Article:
However, even though I love Hannah’s story, I also struggle deeply with the transactional theology that it teaches. Prayer alone does not conquer infertility or cancer or depression. We live in a world of antisemitism, genocide, racism. Bad things happen to good people. 

For the Mets fans out there, we even prayed for a turnaround after the All Star Break. And we know for a fact those prayers weren’t answered.  

All this being said, Whether or not we believe that God hears our prayers and answers them, how can we engage in meaningful prayer in the year 5784? 

First of all, we acknowledge that prayer is multifaceted; there are many ways and reasons to pray. It is not only intellectual, a way of speaking about God, or a way to get what we want in the world, but a practice of the entire body to be in tune with ourselves, our tradition, and a force larger than ourselves. 

As we read in the Book of Psalms, כׇּ֥ל־עַצְמוֹתַ֨י ׀ תֹּאמַרְנָה֮ יְהֹוָ֗ה, All my limbs shall say, “Who is like you, Eternal one?”6 The Psalmist, in his wisdom, knows that when we fully inhabit our bodies in prayer, when we are completely aware of ourselves, we will find new meaning in the act of prayer. We will find that the Divine, or maybe something larger than ourselves, is on the other side. 

Tonight, and throughout these Days of Awe, perhaps we can think about prayer through the lens of our bodies, in four distinct modes: 

tefilat harosh, the prayer of the head, 
tefilat halev, the prayer of the heart, 
tefilat hakol, the prayer of the voice, 
and tefilat haraglayim, the prayer of the feet. 

Head. Heart. Voice. Feet. 

Let’s begin with what I am calling tefilat harosh, prayer of the head.7 

This is the type of prayer that we as Jews are most familiar with, the type of prayer that we expect to experience when we come to synagogue. The words have been laid out for us in prayers books by our ancestors, in what liturgist Rabbi Larry Hoffman calls, “our Jewish diary of the centuries, a collection of prayers composed by generations of those who came before us, as they endeavored to express the meaning of their lives and their relationship to God.”

And we know, because we have experienced it, that this type of prayer can be incredibly moving, and can even inspire us to take action. The Mi Shebeirach prayer, for example, asks God to heal our loved ones who are sick. We share their names aloud in our congregation, but we do not sit around and wait for God to bring peace and recovery to those who are ill. After we pray for them, we visit them in the hospital, we bring them our grandmother’s famous chicken soup, and we call them so they feel less alone. Our prayers inspire us to act, perhaps on God’s behalf, to bring healing into this broken world.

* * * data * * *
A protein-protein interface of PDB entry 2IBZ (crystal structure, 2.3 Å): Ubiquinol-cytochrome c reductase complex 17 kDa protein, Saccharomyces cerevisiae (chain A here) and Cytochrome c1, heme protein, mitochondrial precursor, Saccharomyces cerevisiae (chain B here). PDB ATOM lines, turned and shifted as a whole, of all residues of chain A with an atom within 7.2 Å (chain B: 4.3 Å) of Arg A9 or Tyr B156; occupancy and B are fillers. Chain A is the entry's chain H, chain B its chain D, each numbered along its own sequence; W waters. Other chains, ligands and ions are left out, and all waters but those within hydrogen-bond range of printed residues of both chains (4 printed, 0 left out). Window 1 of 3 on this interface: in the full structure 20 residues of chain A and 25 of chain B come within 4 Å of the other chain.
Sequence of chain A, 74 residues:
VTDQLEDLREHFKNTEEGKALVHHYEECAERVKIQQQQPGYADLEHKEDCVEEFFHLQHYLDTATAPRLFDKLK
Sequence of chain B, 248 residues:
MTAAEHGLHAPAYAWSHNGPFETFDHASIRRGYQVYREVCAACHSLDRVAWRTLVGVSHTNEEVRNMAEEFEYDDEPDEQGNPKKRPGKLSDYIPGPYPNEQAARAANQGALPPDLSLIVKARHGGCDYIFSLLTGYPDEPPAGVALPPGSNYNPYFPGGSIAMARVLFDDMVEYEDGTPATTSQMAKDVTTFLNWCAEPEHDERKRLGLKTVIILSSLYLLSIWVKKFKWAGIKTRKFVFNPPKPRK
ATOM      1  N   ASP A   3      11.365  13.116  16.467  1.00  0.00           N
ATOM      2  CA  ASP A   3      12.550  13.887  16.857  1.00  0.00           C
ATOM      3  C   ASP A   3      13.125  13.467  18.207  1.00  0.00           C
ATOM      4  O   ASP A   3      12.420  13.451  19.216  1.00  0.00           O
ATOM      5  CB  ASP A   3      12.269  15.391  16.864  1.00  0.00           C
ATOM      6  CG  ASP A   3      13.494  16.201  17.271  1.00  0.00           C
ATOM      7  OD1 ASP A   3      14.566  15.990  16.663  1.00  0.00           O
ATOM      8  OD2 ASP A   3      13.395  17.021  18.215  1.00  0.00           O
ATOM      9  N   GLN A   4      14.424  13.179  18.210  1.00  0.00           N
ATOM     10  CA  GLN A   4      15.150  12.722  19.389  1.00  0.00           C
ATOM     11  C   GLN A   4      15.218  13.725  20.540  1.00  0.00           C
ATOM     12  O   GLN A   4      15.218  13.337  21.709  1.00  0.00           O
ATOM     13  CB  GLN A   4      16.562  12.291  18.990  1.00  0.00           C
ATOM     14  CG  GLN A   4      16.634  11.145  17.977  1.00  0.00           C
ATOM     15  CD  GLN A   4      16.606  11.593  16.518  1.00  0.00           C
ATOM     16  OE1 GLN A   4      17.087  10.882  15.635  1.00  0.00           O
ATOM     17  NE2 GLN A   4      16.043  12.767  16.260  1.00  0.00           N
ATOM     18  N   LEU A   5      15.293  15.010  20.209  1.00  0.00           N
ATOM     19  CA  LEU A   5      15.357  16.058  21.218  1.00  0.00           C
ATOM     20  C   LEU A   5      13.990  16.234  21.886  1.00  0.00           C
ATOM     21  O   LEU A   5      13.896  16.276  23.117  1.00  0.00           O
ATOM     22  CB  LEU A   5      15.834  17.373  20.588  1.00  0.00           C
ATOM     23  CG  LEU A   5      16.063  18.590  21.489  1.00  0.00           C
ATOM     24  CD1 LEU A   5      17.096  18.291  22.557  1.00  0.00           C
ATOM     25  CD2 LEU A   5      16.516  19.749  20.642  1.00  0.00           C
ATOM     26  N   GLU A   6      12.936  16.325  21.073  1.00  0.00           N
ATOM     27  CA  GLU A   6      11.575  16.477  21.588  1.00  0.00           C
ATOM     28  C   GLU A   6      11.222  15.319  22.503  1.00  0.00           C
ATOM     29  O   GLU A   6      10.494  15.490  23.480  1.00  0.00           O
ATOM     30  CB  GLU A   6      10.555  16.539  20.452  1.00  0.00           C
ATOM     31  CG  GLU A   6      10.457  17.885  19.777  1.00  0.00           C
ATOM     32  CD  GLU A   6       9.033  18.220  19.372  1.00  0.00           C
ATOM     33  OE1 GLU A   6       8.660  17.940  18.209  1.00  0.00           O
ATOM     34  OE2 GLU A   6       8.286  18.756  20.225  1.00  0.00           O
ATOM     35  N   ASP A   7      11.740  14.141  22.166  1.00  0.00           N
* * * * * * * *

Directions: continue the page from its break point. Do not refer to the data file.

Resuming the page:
Tefilat harosh is moving because it is often done in community, when we are surrounded by people with a common history who are saying the exact same words that we are. For example, we cannot say the Kaddish without a minyan of ten Jews, reminding us that we are not alone in the circuitous path of mourning a loved one. 

If we look at the fixed liturgy of Rosh Hashanah, such as Avinu Malkeinu, we see that the prayer is written in the anachnu, or ‘we’, form. 

Avinu Malkeinu, we have strayed and sinned before you. 
Avinu Malkeinu, have compassion on us and our families…
Avinu Malkeinu, answer us with grace, for our deeds are wanting. 
Save us through acts of justice and love.” 

This emphasis on the collective, rather than the individual, reminds us that we are not alone in the messiness of life. It reminds us that we have all missed the mark over the course of the past year, and that we are deserving of grace and love as we make the effort to return to our higher selves. 

And the rabbis teach us that prayer of the head is futile when we do not add the proper kavanah, or intention. We could show up for this service tonight and say every word in our machzor correctly, and yet, when we do not have the proper intention, when we do not focus our hearts on our own processes of repentance and renewal, it is as if we did not pray at all. 

We may not understand every Hebrew word in front of us, but I have come to understand that it doesn’t really matter. It is our kavanah that matters, our intention to start the New Year as the best versions of ourselves, turning back to ourselves and to God. 

Our next mode of prayer is tefilat halev, the prayer of the heart. 

This is the spontaneous prayer in our Biblical stories, the prayer that we learn from Hannah in the book of Samuel. 

Before the siddur was finalized and the Jews turned to prayer as a daily aspect of life, tefilat halev was the dominant type of prayer in Israelite society. Prayer was not a fixed set of liturgy, but a crying out to God from the depths of the heart. And yet, as Jews, I fear that we have become less and less comfortable with tefilat halev.

In a well-known Hasidic tale about this type of prayer, we learn that there was a young shepherd who was unable to recite the Hebrew prayers. The only way in which he worshiped was by making up his own prayers, showing God his love with the words that came to him in the moment. 

One day a wise man who was passing by heard the shepherd praying and shouted at him: “Fool, do not pray like that!” The shepherd asked him, “How should I pray?” Thereupon the wise man taught him the benedictions in order, the recitation of the Shema and the silent prayer, so that from now on he would not say what he was accustomed to saying. 

However, after the wise man left, the shepherd forgot everything he was taught, and he stopped praying altogether. He was even afraid to say what he used to say, because the wise man had told him not to. 

One night the wise man had a dream, and in it he heard a voice: “If you do not tell the shepherd to say what he used to say before, know that misfortune will overtake you, for you have robbed me of one who belongs to the world to come.”